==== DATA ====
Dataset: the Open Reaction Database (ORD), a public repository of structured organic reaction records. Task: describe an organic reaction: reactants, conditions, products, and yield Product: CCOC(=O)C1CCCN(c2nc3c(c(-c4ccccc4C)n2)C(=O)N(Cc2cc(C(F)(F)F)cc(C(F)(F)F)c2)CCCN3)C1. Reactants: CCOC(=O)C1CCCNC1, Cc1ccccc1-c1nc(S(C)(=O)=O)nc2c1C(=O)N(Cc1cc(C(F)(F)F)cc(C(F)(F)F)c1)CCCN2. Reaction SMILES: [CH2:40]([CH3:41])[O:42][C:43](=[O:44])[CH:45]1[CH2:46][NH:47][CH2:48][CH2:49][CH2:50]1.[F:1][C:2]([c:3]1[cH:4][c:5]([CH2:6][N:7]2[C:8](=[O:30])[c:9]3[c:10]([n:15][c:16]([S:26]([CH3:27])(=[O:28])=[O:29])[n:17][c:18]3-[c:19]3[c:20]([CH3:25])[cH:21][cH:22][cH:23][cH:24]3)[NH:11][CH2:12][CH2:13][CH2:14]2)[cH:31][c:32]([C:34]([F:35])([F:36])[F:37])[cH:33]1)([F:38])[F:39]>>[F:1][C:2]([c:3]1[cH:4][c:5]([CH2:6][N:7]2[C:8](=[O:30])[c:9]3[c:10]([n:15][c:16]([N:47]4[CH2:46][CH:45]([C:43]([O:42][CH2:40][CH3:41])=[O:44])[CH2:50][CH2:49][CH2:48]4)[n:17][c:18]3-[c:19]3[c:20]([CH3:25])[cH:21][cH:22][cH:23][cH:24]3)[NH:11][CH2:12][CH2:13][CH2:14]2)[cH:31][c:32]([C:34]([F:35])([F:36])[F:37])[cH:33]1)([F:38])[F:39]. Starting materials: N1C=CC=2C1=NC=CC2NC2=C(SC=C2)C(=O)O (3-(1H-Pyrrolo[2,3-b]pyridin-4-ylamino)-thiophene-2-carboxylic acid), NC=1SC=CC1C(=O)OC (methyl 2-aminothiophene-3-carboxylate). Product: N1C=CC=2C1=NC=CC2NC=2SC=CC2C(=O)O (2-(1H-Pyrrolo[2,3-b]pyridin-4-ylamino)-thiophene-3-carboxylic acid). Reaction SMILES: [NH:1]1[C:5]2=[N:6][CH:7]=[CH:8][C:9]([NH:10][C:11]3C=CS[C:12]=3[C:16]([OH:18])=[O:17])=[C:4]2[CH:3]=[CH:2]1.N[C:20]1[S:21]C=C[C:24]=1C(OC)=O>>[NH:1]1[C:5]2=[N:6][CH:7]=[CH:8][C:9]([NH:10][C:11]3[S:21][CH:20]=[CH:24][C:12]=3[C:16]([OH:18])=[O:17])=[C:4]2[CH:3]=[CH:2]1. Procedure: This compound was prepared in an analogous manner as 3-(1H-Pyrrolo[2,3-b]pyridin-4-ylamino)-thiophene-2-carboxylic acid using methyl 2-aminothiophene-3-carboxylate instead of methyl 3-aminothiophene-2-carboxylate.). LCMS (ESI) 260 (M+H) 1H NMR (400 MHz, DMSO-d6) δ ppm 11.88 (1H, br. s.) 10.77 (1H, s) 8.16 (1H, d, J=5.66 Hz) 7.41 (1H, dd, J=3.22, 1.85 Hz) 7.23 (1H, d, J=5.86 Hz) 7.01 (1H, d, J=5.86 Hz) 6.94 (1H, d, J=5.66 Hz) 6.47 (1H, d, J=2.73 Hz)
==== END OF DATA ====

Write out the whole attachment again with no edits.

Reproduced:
Dataset: the Open Reaction Database (ORD), a public repository of structured organic reaction records. Task: describe an organic reaction: reactants, conditions, products, and yield Product: CCOC(=O)C1CCCN(c2nc3c(c(-c4ccccc4C)n2)C(=O)N(Cc2cc(C(F)(F)F)cc(C(F)(F)F)c2)CCCN3)C1. Reactants: CCOC(=O)C1CCCNC1, Cc1ccccc1-c1nc(S(C)(=O)=O)nc2c1C(=O)N(Cc1cc(C(F)(F)F)cc(C(F)(F)F)c1)CCCN2. Reaction SMILES: [CH2:40]([CH3:41])[O:42][C:43](=[O:44])[CH:45]1[CH2:46][NH:47][CH2:48][CH2:49][CH2:50]1.[F:1][C:2]([c:3]1[cH:4][c:5]([CH2:6][N:7]2[C:8](=[O:30])[c:9]3[c:10]([n:15][c:16]([S:26]([CH3:27])(=[O:28])=[O:29])[n:17][c:18]3-[c:19]3[c:20]([CH3:25])[cH:21][cH:22][cH:23][cH:24]3)[NH:11][CH2:12][CH2:13][CH2:14]2)[cH:31][c:32]([C:34]([F:35])([F:36])[F:37])[cH:33]1)([F:38])[F:39]>>[F:1][C:2]([c:3]1[cH:4][c:5]([CH2:6][N:7]2[C:8](=[O:30])[c:9]3[c:10]([n:15][c:16]([N:47]4[CH2:46][CH:45]([C:43]([O:42][CH2:40][CH3:41])=[O:44])[CH2:50][CH2:49][CH2:48]4)[n:17][c:18]3-[c:19]3[c:20]([CH3:25])[cH:21][cH:22][cH:23][cH:24]3)[NH:11][CH2:12][CH2:13][CH2:14]2)[cH:31][c:32]([C:34]([F:35])([F:36])[F:37])[cH:33]1)([F:38])[F:39]. Starting materials: N1C=CC=2C1=NC=CC2NC2=C(SC=C2)C(=O)O (3-(1H-Pyrrolo[2,3-b]pyridin-4-ylamino)-thiophene-2-carboxylic acid), NC=1SC=CC1C(=O)OC (methyl 2-aminothiophene-3-carboxylate). Product: N1C=CC=2C1=NC=CC2NC=2SC=CC2C(=O)O (2-(1H-Pyrrolo[2,3-b]pyridin-4-ylamino)-thiophene-3-carboxylic acid). Reaction SMILES: [NH:1]1[C:5]2=[N:6][CH:7]=[CH:8][C:9]([NH:10][C:11]3C=CS[C:12]=3[C:16]([OH:18])=[O:17])=[C:4]2[CH:3]=[CH:2]1.N[C:20]1[S:21]C=C[C:24]=1C(OC)=O>>[NH:1]1[C:5]2=[N:6][CH:7]=[CH:8][C:9]([NH:10][C:11]3[S:21][CH:20]=[CH:24][C:12]=3[C:16]([OH:18])=[O:17])=[C:4]2[CH:3]=[CH:2]1. Procedure: This compound was prepared in an analogous manner as 3-(1H-Pyrrolo[2,3-b]pyridin-4-ylamino)-thiophene-2-carboxylic acid using methyl 2-aminothiophene-3-carboxylate instead of methyl 3-aminothiophene-2-carboxylate.). LCMS (ESI) 260 (M+H) 1H NMR (400 MHz, DMSO-d6) δ ppm 11.88 (1H, br. s.) 10.77 (1H, s) 8.16 (1H, d, J=5.66 Hz) 7.41 (1H, dd, J=3.22, 1.85 Hz) 7.23 (1H, d, J=5.86 Hz) 7.01 (1H, d, J=5.86 Hz) 6.94 (1H, d, J=5.66 Hz) 6.47 (1H, d, J=2.73 Hz)